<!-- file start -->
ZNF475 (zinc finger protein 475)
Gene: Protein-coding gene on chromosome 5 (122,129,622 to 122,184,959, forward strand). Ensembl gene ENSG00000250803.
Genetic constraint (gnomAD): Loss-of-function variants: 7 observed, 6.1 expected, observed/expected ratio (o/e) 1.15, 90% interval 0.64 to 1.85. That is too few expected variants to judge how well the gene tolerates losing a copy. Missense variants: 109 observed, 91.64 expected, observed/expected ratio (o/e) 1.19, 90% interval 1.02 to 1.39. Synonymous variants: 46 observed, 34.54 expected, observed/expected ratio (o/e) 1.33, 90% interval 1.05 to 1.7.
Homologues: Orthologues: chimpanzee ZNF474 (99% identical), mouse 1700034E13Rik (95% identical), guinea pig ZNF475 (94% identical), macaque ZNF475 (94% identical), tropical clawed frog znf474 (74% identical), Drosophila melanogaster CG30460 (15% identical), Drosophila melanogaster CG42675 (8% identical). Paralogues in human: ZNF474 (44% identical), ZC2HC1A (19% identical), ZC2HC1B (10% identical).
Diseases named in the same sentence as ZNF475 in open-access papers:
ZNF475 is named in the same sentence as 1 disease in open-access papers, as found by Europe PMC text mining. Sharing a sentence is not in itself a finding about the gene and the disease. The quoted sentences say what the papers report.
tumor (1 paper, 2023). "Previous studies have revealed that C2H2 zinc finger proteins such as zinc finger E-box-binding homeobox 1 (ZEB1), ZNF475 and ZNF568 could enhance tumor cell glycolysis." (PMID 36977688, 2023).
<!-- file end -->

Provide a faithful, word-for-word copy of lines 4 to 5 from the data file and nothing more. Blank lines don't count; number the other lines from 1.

Homologues: Orthologues: chimpanzee ZNF474 (99% identical), mouse 1700034E13Rik (95% identical), guinea pig ZNF475 (94% identical), macaque ZNF475 (94% identical), tropical clawed frog znf474 (74% identical), Drosophila melanogaster CG30460 (15% identical), Drosophila melanogaster CG42675 (8% identical). Paralogues in human: ZNF474 (44% identical), ZC2HC1A (19% identical), ZC2HC1B (10% identical).
Diseases named in the same sentence as ZNF475 in open-access papers: